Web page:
Health-Related Quality-of-Life Measure Enhances Acute Treatment Response Prediction in Depressed Inpatients

Jeffrey M. Pyne, Dale Bullock, Robert M. Kaplan, Thomas L. Smith, J. Christian Gillin, Shahrokh Golshan, John R. Kelsoe, and D. Keith Williams

Published: April 1, 2001

Article Abstract

Background: Many nonbiological variables arereported to predict treatment response for major depression;however, there is little agreement about which variables are mostpredictive.

Method: Inpatient subjects (N = 59) diagnosedwith current DSM-IV major depressive disorder completed weeklydepressive symptom ratings with the Hamilton Rating Scale forDepression (HAM-D-17) and Beck Depression Inventory (BDI), andweekly health-related quality-of-life (HRQL) ratings with theQuality of Well-Being Scale (QWB). Acute responders wereidentified by a 50% decrease in HAM-D-17 score from baselinewithin 4 weeks of medication treatment. Predictor variables wereinitially chosen from a literature review and then tested fortheir association with acute treatment response.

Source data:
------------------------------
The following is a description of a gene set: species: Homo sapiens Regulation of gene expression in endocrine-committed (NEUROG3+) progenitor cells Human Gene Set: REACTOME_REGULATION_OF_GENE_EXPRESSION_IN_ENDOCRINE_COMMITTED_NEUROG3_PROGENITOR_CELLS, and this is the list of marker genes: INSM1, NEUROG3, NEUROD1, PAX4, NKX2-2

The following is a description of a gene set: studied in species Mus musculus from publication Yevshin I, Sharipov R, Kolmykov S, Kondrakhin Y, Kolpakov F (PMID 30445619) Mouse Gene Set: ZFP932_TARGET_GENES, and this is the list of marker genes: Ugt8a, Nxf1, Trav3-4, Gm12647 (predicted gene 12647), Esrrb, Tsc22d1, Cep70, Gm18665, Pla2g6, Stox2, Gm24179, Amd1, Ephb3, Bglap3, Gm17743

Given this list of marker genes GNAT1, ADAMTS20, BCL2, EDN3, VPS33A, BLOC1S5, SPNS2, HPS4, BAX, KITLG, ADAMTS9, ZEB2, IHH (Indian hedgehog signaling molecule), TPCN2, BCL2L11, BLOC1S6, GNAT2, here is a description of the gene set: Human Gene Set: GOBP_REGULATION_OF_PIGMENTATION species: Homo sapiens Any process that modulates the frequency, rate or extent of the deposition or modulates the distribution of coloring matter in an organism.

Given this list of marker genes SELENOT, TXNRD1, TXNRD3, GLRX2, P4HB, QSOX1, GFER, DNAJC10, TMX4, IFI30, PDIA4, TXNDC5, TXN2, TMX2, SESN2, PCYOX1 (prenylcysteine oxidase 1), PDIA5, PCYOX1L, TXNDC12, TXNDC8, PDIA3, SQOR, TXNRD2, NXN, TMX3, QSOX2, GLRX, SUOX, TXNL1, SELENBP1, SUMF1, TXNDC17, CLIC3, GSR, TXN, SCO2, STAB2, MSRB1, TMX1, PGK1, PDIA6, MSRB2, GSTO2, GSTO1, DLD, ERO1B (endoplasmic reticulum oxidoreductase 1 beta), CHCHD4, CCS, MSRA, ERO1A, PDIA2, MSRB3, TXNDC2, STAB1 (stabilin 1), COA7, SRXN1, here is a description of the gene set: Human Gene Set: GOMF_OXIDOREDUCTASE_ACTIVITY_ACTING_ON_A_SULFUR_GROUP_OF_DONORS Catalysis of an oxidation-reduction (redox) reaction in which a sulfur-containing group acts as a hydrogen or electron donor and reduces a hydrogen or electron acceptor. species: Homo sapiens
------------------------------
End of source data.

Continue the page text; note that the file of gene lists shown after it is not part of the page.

Results: An initial predictive modelincluding age at first depression, admission BDI score, andmelancholia predicted acute treatment response with 69% accuracyand was designated as the benchmark model. Adding the admissionQWB index score to the benchmark model did not improve theprediction rate; however, adding the admission QWB subscales forphysical and social activity to the benchmark model significantlyimproved acute treatment response prediction to 86% accuracy (p =.001).

Conclusion: In addition to being designed foruse in cost-effectiveness analyses, the QWB subscales appear tobe useful HRQL variables for predicting acute inpatientdepression treatment response.

Volume: 62

Quick Links: Depression (MDD)

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